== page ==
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Space Applications

NanoRacks-SAS-Melanin-Containing E. coli Growth tests a strategy for protecting living cells from radiation damage in space. Results from this research could develop into further bioengineering strategies for protecting plants and animals, including humans, during long-term space travel or any operations outside the magnetosphere.

Earth Applications

NanoRacks-SAS-Melanin-Containing E. coli Growth advances understanding of how genetic engineering can reduce radiation risk. The project also advances Science, Technology, Engineering and Math (STEM) education goals by including high school student participation in the research. Teaching students through space-related tasks demonstrates how STEM career paths can solve real-world problems.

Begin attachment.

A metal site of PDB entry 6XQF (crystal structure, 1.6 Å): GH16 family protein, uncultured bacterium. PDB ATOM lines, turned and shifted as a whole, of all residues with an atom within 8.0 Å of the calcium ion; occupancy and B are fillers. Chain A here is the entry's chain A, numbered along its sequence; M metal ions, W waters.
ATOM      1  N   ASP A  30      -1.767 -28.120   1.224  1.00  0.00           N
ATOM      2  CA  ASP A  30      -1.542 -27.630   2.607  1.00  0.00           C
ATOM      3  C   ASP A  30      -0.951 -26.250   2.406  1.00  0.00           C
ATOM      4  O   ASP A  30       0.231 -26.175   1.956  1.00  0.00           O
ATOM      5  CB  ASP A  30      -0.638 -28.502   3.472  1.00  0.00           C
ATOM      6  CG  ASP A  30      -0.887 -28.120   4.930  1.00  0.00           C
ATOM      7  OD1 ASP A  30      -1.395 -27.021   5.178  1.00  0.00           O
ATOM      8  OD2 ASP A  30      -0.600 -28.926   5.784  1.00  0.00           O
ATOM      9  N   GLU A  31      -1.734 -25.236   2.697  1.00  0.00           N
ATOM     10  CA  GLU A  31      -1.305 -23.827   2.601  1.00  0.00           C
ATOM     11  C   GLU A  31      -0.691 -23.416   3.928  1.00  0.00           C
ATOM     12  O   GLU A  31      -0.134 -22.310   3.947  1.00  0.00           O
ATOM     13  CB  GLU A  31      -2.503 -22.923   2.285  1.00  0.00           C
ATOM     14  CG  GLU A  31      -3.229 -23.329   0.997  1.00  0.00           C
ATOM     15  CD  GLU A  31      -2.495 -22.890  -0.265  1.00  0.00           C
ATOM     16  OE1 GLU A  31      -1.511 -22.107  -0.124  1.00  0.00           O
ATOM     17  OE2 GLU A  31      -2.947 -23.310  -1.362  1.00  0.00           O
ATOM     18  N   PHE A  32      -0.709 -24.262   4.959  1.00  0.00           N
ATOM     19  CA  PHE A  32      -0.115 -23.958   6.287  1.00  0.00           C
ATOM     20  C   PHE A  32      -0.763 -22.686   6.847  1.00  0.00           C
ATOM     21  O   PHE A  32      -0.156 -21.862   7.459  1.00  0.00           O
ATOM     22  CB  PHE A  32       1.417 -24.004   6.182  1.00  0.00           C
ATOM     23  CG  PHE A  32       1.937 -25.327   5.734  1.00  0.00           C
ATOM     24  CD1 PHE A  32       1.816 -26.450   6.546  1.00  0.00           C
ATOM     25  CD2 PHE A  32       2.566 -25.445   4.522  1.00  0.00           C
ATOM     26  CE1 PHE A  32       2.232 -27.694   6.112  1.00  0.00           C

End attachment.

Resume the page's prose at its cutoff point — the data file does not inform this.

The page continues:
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Operational Requirements and Protocols
The NanoRacks Black Box is completely autonomous and only requires installation and removal. During actual operation, photographic data is sent to the investigators to track the progress of the experiment (about 16 VGA quality photographs along with environmental data – humidity and temperature). The payload chamber needs to be returned to the researchers so its contents can be examined. Crew interaction with NanoRacks Black Box is limited to transferring from the launch vehicle to the ISS.

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Decadal Survey Recommendations

Information Pending

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Results/More Information

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Related Websites